Little Change in U.S. Obesity Rates Since 1999

A paper by four employees from the National Center for Health Statistics reports the 2009-2010 prevalence was 35.5 percent among adult men and 35.8 percent among adult women, with no significant change recently.

While it's of great concern that obesity prevalence among U.S. adult age groups exceeds 30 percent, at least the problem isn't growing worse, according to a paper published online Jan. 17 by JAMA. Its authors, four employees from CDC's National Center for Health Statistics, examined data from the ongoing National Health and Nutrition Examination Survey (NHANES) and compared adult obesity in 2009-2010 with data from 1999-2008.

The NHANES survey measured heights and weights for 5,926 adult men and women from a nationally representative sample of the civilian non-institutionalized U.S. population in 2009-2010 and for 22,847 men and women in 1999-2008, they report. "Obesity prevalence shows little change over the past 12 years, although the data are consistent with the possibility of slight increases," the authors write. In 2009-2010, the prevalence of obesity was 35.5 percent among adult men and 35.8 percent among adult women, with no significant change compared with 2003-2008. Obesity is defined as a body mass index (BMI) of 30 or higher (calculated as weight in kilograms divided by height in meters squared). While the data show it changed little from 1960 through 1980, it rose by almost 8 percentage points between the 1976-1980 survey and the 1988-1994 survey and by about the same amount between the 1988-1994 survey and the 1999-2000 survey, according to the paper.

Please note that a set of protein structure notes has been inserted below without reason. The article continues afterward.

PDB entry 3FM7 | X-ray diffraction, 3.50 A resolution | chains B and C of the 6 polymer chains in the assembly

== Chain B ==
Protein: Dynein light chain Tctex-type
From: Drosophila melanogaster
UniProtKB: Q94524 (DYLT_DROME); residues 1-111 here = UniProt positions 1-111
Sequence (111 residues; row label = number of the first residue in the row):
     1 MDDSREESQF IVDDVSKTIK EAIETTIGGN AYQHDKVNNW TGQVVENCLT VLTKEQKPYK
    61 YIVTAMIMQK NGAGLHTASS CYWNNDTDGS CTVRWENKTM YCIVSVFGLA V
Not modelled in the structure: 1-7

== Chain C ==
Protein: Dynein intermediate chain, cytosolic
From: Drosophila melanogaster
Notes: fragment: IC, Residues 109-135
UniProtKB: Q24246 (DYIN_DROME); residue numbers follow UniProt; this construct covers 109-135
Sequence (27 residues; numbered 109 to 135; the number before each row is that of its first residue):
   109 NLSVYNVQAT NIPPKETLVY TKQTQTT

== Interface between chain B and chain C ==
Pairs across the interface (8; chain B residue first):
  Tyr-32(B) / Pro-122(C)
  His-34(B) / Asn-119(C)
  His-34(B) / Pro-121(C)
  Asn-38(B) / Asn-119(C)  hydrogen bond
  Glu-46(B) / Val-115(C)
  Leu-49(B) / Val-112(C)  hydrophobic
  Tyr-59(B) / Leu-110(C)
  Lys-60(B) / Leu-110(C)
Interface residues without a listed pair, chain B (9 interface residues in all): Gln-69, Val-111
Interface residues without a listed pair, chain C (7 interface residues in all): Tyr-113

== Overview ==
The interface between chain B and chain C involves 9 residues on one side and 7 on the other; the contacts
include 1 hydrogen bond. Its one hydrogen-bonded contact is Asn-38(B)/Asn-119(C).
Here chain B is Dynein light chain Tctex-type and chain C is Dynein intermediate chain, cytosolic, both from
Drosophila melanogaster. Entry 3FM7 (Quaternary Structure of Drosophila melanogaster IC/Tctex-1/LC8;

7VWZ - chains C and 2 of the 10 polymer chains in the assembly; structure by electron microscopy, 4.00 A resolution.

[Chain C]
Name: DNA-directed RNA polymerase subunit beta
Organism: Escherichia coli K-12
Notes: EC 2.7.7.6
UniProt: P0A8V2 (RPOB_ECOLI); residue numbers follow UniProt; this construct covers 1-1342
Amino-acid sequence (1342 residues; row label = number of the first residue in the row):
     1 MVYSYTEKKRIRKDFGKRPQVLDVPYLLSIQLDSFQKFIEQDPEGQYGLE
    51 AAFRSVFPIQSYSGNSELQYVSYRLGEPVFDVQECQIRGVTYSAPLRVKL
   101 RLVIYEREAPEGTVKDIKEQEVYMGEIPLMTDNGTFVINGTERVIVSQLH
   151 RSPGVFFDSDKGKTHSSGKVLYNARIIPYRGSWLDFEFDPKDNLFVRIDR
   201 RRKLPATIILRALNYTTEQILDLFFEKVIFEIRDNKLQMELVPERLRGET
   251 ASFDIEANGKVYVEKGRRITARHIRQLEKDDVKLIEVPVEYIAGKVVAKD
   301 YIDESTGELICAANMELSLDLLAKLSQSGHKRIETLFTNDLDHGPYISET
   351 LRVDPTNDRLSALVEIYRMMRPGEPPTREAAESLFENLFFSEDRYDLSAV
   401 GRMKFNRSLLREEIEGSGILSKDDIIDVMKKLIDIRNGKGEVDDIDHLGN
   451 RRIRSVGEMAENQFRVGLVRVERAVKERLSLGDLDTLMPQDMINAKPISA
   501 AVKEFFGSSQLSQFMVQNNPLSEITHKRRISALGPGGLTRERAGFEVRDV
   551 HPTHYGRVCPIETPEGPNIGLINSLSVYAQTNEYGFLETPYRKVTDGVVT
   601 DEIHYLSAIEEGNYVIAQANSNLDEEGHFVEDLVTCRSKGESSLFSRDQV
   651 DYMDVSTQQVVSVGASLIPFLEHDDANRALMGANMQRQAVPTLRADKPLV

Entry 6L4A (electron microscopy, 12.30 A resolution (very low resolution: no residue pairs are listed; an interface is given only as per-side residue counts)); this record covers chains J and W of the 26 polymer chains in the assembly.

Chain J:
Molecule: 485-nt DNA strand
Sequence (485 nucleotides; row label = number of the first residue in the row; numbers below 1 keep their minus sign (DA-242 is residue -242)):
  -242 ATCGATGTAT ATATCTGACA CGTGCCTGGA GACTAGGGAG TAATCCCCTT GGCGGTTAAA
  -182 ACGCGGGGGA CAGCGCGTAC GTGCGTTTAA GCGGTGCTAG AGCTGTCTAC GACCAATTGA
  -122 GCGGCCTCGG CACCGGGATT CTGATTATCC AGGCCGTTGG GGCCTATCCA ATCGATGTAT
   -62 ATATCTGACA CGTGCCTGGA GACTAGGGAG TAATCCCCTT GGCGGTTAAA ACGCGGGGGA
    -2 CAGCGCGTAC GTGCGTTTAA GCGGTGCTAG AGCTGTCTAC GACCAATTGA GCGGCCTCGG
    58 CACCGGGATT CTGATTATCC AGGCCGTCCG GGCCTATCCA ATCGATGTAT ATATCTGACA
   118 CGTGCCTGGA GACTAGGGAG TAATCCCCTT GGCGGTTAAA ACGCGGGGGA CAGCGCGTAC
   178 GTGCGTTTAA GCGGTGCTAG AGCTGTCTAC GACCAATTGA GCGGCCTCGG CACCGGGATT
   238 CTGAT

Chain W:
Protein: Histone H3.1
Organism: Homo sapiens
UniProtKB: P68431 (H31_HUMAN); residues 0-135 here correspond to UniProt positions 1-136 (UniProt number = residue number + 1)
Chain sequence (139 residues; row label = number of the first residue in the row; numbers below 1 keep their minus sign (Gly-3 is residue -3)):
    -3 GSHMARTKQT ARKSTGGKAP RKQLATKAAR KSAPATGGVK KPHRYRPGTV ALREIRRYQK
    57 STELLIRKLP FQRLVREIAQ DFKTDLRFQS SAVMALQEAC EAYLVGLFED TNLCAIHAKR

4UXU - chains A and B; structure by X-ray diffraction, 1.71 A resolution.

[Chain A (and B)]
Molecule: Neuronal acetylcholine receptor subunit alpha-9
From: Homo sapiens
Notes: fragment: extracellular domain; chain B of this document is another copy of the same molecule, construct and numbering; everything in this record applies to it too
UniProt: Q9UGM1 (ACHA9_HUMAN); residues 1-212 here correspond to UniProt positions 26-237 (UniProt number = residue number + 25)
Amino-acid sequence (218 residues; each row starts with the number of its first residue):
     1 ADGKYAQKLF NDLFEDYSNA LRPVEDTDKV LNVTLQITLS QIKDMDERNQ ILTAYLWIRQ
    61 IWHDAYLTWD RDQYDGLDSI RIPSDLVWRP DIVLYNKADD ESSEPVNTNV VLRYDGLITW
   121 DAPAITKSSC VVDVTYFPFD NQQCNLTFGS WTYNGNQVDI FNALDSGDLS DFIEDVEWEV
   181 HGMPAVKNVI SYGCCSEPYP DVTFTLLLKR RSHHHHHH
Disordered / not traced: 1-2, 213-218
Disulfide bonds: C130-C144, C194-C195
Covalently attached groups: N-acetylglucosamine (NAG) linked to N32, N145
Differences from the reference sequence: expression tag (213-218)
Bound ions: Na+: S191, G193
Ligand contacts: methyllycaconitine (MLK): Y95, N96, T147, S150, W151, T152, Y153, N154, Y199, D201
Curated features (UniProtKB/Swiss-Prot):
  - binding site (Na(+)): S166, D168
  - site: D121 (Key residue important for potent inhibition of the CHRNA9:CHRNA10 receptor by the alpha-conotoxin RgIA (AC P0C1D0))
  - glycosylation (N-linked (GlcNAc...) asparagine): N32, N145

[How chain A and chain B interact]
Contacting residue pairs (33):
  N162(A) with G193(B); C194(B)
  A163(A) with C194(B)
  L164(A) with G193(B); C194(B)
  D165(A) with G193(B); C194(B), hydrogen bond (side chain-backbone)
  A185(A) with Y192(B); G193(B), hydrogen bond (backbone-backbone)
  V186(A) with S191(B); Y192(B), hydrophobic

To encourage Americans be more physically active, the American Heart Association has created Walking Clubs. Members can join a club or form one of their own, free of charge. AHA said one of its studies showed American adults are 76 percent more likely to walk if another person is counting on them, but research shows 45 percent of gym members will quit going to the gym in a given year and 30 percent will cancel their membership. Gym fees per member average about $765.40 a year, according to the association.

"I encourage our patients to engage in regular exercise, including moderate-to-vigorous intensity walking programs, and the American Heart Association's new Walking Clubs are a great resource," Barry A. Franklin, Ph.D., director of Cardiac Rehabilitation and Exercise Laboratories at William Beaumont Hospital in Royal Oak, Mich., said in AHA's Jan. 17 release about the clubs. "The accountability and camaraderie Walking Clubs provide will help those that struggle with a regular exercise commitment. Numerous studies have now identified a sedentary lifestyle and/or a low level of fitness as independent risk factors for cardiovascular disease."

To join one or create your own, take these steps:

  • Visit www.mywalkingclub.org.
  • Click on Learn More.
  • Sign up by filling out the online form and select either Start a Club or Join a Club.
  • Click Submit

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